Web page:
Sunday, February 15, 2009

A World Waiting to be Born

A World Waiting to be Born: Civility Rediscovered
© 1993 M. Scott Peck
366 pages


"Society is sick", declares author M. Scott Peck by way of introduction to his book A World Waiting to be Born. Peck is a psychiatrist and author who attempts to take the methods of his craft and apply them to society at large, reminding me of Erich Fromm's work. Divided into three parts, Peck's work redefines "civility" and explores its practice in both the home and business. The first third of the book is conceptual, as Peck hammers out the aspects of what is wrong and what needs to be fixed. The remaining two parts of the book see his lessons applied in the home and business. The first part of the book was the most interesting ,at least for me, because Peck addresses a multitude of issues. He attempts to build a thought-system of civility, which he defines as behavior conducive to building and maintaining healthy organizations. His use of organization is so broad that "marriage" counts, as do small work crews. The family and businesses are seen by Peck as the basis for the rest of society, and this is why he concentrates on them. The thought-system he builds involves god-centered ethics, mind-emptying mediation, unconditional love, and "true" consciousness of the real self and of one's role within groups. His aim is to improve "psychospiritual health", which is a combination of the obvious factors.

It's an interesting read for me, without reservation. I did disagree with parts of what he said -- for instance, that humanist ethics don't hold up in hard times. Some of what he wrote, while interesting, is hard to classify. For instance, in the family section he wrote about myths that the family structure brings with it, and he provides anecdotes about families and couples he counseled, using them to examine "civil" behavior. As I do not read much psychiatry, I cannot comment on the validity of his analyses except to say that they didn't sound too objectionable to me. His interpretations of elements I am familiar with seem wrong to me. Take, for instance, his comment on the opening chapters of Genesis, where he writes that for a book of legend, its first chapter portrays a stunningly accurate account of how the universe came into being, with the sun forming first and then life evolving. The problem with this is -- besides being a metaphor that's gone too far -- is that the Sun didn't come first in the bible. It came after the plants and so on.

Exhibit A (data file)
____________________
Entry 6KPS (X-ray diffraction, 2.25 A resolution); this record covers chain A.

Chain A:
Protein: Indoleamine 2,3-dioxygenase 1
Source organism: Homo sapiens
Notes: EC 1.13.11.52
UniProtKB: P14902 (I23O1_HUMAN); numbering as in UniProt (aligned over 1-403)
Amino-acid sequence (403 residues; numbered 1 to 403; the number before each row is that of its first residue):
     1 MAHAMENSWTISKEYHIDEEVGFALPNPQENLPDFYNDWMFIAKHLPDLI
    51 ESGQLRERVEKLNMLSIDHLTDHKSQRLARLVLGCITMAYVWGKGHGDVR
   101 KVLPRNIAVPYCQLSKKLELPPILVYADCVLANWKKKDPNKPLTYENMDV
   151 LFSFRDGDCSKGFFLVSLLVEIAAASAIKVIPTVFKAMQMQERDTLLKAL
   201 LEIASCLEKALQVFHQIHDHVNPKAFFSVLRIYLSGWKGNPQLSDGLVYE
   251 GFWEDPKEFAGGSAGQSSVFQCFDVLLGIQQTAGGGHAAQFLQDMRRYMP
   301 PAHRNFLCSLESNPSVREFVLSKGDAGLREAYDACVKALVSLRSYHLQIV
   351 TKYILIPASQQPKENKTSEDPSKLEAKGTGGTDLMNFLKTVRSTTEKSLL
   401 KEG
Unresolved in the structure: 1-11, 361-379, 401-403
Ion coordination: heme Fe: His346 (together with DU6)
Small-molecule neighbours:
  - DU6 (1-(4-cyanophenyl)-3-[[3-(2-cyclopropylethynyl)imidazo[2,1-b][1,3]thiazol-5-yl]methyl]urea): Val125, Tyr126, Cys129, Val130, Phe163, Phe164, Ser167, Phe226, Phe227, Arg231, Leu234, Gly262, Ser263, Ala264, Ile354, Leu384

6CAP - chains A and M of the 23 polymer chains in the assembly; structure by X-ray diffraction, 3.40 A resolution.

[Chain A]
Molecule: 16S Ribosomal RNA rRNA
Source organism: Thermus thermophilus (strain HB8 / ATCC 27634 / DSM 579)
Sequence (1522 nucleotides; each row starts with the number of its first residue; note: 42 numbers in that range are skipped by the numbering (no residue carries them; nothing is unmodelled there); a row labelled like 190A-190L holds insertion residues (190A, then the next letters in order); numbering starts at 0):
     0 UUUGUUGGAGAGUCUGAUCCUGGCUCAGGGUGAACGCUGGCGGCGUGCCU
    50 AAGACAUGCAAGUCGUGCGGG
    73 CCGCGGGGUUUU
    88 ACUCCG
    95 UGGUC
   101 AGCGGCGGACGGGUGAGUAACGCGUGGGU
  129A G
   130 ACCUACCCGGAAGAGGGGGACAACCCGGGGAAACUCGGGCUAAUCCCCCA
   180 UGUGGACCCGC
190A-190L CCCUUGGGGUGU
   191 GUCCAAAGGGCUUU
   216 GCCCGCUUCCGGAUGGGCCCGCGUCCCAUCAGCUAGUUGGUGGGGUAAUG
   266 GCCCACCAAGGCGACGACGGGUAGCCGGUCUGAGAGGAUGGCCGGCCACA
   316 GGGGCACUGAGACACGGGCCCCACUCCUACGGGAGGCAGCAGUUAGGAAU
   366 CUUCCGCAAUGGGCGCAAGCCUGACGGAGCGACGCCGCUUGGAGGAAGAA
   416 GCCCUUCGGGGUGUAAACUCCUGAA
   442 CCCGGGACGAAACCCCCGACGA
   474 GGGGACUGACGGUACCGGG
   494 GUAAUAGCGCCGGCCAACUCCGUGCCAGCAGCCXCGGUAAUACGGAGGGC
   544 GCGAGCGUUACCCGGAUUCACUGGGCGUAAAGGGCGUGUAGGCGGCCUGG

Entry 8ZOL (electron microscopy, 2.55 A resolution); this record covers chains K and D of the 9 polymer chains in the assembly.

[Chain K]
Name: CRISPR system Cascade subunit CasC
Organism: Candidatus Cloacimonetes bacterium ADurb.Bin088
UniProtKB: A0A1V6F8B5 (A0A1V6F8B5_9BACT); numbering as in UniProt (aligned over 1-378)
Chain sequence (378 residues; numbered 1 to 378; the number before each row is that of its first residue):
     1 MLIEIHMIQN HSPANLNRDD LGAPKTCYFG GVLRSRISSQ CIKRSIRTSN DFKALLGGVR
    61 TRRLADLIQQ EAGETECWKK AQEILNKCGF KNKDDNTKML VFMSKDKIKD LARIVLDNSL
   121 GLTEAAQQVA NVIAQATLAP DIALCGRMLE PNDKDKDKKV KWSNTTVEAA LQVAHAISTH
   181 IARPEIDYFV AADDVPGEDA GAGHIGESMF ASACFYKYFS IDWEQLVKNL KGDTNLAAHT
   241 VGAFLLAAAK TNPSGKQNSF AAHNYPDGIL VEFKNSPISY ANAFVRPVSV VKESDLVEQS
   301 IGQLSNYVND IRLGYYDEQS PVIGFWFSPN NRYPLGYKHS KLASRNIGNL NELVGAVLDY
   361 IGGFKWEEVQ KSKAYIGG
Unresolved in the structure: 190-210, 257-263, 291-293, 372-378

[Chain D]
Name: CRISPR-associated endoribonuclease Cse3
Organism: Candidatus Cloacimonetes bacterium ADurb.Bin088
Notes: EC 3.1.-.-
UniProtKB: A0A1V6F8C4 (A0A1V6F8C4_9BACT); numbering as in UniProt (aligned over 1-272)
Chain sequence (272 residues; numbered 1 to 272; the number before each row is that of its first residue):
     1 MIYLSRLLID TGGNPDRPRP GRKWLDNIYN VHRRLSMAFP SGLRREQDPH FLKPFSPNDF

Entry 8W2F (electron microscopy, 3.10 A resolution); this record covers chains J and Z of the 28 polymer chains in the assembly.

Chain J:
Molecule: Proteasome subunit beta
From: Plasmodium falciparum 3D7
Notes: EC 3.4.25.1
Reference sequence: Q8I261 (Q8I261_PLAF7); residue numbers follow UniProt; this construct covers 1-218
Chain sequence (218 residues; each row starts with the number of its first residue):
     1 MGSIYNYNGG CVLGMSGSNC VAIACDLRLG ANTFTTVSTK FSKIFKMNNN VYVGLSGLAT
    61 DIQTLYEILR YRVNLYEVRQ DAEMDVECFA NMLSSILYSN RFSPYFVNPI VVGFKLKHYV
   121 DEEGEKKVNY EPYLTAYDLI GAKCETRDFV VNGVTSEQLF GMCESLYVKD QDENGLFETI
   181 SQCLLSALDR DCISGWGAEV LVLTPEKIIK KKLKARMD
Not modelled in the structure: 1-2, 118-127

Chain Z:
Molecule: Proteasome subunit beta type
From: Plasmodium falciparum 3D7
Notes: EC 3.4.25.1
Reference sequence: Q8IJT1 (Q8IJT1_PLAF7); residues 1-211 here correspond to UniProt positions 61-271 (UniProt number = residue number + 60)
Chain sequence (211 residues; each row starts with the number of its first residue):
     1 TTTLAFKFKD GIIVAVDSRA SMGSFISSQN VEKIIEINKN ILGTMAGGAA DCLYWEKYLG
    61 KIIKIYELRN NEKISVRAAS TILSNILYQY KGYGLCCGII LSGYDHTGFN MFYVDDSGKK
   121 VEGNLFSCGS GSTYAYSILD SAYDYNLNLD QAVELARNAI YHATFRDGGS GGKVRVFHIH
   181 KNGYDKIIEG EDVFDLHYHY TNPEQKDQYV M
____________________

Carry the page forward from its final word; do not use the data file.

It's a strange book -- thought-provoking, sometimes objectionable, and sometimes confused. In general, I enjoyed reading the book. I only lost interest in the chapters on organizational behavior in business.

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